To Comfort The Afflicted
And Afflict The Comfortable

To Comfort The Afflicted And Afflict The Comfortable

Tuesday, January 26, 2021


Before You Beat Up On Israel



Since Hamas took over in Gaza in 2007, Israel has attempted to enforce a blockade. No one doubts that hardships have resulted – but not enough hardships for Hamas to renounce its commitment to terror or to the destruction of the state of Israel.

Hamas likes to trumpet its humanitarian works – its hospitals and health care centers. But Hamas is also a terrorist organization, according to our own government, as well as Israel’s. Hamas targets civilians in Israel, claims credit for suicide bombings, and kills soldiers and civilians alike.

If Hamas were to renounce terror, if it were to limit its “governance” to schools and hospitals, there would be no need for a boycott and no shortage of the kinds of supplies the latest flotilla claimed to be bringing.

But Israel has every right to protect itself against those who would destroy it. It has every right, at least, to ensure that humanitarian aid is just that; that it does not include materials to be used to kill innocent Israelis.

That doesn’t mean its military should have killed nine activists, who died as a result of Israel taking control of the flotilla headed to Gaza. That was not part of the plan. It was not supposed to happen. And it has obviously exposed Israel to condemnation it doesn’t need and has strained relationships that are important to both its security and its economy.

But Israel did not intend to kill the activists. The truth is that Israel sent too few commandos to do the job, not too many; that they did not expect resistance and were too few in number to deal with it without resorting to deadly force.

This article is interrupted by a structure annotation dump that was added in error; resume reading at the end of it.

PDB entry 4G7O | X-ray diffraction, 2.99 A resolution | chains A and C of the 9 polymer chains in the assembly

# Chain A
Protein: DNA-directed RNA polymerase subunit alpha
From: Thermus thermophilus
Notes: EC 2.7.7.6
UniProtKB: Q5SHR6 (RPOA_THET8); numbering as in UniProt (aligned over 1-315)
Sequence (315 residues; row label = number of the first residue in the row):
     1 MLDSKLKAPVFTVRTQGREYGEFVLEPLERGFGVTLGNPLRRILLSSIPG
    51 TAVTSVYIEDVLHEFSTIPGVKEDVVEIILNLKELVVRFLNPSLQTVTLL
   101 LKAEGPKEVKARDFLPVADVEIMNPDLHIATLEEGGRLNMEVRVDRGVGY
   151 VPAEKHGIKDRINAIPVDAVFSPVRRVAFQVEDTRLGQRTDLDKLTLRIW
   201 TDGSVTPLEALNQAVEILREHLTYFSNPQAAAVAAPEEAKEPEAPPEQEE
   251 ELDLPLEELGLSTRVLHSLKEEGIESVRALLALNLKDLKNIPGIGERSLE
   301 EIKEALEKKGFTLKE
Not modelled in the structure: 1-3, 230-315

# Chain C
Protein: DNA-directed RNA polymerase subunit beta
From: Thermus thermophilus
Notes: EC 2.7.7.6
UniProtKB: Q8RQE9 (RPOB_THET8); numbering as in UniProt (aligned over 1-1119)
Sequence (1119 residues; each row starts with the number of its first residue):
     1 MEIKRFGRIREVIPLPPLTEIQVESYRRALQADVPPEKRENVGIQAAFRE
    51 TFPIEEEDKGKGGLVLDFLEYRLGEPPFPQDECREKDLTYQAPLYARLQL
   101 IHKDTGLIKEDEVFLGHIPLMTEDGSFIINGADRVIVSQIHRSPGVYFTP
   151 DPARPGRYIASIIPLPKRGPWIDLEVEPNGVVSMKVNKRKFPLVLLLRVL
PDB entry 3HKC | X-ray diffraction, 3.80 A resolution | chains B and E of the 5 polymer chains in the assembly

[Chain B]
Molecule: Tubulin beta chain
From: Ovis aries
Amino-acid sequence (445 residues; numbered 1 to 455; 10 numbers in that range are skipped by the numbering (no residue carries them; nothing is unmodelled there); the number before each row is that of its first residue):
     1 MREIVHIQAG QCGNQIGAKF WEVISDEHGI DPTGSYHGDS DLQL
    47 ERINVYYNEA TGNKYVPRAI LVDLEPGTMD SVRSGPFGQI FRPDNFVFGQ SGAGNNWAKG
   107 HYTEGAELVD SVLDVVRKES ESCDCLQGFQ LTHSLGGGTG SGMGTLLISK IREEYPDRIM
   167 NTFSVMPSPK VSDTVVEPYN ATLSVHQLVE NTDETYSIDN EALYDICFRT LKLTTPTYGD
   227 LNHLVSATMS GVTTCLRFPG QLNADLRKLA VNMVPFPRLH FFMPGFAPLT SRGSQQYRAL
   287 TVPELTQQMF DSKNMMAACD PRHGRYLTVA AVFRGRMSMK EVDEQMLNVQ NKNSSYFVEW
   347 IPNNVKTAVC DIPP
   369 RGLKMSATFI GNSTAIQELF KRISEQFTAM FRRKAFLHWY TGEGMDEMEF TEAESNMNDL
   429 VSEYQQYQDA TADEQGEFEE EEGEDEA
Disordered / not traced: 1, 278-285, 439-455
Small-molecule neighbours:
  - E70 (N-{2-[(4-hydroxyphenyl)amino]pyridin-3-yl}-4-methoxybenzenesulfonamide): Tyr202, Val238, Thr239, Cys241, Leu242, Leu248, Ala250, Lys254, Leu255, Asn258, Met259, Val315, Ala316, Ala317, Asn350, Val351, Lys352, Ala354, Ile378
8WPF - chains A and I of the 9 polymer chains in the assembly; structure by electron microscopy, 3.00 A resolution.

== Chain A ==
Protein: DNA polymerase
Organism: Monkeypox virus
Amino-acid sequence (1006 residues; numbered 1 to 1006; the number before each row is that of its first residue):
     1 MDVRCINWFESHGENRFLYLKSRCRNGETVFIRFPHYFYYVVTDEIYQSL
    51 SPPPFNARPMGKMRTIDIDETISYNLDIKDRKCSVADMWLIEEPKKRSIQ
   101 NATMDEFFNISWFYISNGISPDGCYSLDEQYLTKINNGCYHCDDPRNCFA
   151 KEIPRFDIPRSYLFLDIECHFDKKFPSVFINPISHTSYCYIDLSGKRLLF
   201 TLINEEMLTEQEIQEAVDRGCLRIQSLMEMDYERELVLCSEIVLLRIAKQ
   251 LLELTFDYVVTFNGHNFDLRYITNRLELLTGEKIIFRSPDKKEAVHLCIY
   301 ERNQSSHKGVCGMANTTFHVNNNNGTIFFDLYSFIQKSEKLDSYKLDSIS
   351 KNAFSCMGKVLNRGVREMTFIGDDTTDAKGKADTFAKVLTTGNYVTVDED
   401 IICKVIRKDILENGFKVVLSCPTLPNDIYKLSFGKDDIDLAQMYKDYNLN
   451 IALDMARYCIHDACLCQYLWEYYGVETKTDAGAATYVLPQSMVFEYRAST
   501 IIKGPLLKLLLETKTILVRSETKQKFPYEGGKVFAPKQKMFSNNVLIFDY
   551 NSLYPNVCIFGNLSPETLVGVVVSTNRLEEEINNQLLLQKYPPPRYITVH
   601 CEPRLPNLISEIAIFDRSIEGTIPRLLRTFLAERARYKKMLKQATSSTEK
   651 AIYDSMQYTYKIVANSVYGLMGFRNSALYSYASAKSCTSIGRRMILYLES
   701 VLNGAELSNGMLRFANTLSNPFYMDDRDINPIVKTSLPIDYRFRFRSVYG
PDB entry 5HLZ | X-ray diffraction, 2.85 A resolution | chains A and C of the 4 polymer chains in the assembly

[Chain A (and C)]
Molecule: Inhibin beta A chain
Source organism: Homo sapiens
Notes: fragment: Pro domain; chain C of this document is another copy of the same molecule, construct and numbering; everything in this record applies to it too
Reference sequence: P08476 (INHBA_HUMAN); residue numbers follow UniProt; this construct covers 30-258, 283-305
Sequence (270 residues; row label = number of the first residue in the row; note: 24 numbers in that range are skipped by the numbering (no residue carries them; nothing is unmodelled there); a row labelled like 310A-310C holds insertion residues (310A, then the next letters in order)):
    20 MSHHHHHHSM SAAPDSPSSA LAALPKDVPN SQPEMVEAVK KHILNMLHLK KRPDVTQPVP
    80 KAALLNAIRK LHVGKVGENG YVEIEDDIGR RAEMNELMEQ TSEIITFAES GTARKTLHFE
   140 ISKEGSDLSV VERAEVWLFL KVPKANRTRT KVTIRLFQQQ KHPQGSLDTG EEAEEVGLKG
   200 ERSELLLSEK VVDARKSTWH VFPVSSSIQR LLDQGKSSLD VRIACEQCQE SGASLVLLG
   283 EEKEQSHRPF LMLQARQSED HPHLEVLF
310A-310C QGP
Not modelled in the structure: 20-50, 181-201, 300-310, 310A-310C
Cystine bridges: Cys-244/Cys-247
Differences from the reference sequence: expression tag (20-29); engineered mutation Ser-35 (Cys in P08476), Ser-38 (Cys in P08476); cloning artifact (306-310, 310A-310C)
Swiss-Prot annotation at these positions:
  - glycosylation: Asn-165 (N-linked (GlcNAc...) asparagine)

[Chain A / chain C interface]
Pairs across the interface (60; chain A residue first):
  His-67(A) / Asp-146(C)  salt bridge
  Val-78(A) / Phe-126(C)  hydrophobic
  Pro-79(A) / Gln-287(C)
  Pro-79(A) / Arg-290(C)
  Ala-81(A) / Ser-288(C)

It seems the Israeli military, which is usually a model for the world, wasn’t a model this time. They underestimated the opposition, weren’t prepared to handle it and ended up resorting to deadly force in a situation that should have been handled without it.

There is already internal criticism in Israel for these mistakes. Without question, there will be investigations into what went wrong and why. Mistakes were made, however clear it is, even in the grainy pictures, that the Israeli commandos faced resistance.

But has this ever happened with respect to operations conducted by American troops in Iraq and Afghanistan? Have civilians – not even “activists” aimed at confrontation – ever been killed because Americans faced more resistance than they expected with fewer troops than they needed to deal with it? Of course. Does the world gather round to condemn us? Should it?

One can look at much of the recent history of the Iraq war as an example of such military miscalculation at the outset, of an invasion with too few troops to do the job, which caused both military and civilian casualties. Wasn’t that the argument for the surge? We learned the hard way.

I am sorry for the hardships faced by innocent Palestinians because of the blockade. But that is the doing of Hamas. Elect a government that condemns terror rather than sponsors and supports it, and the hardships would stop. Even now, Israel has said that it is willing to deliver the aid being sent to Gaza – provided that it is aid.

Israel did not do itself any good in this incident. But before you join the chorus of condemnation, imagine a flotilla of aid vessels heading toward Iraq and Afghanistan to aid the children of the Taliban and al Qaeda. Would we welcome them with open arms? We would not. Hopefully, we’d send enough troops to take over without having to resort to deadly force. But that’s not really what Israel is being condemned for, is it?

Susan Estrich’s columns appear regularly in The Oklahoma Observer

Creators Syndicate

Arnold Hamilton
Arnold Hamilton
Arnold Hamilton became editor of The Observer in September 2006. Previously, he served nearly two decades as the Dallas Morning News’ Oklahoma Bureau chief. He also covered government and politics for the San Jose Mercury News, the Dallas Times Herald, the Tulsa Tribune and the Oklahoma Journal.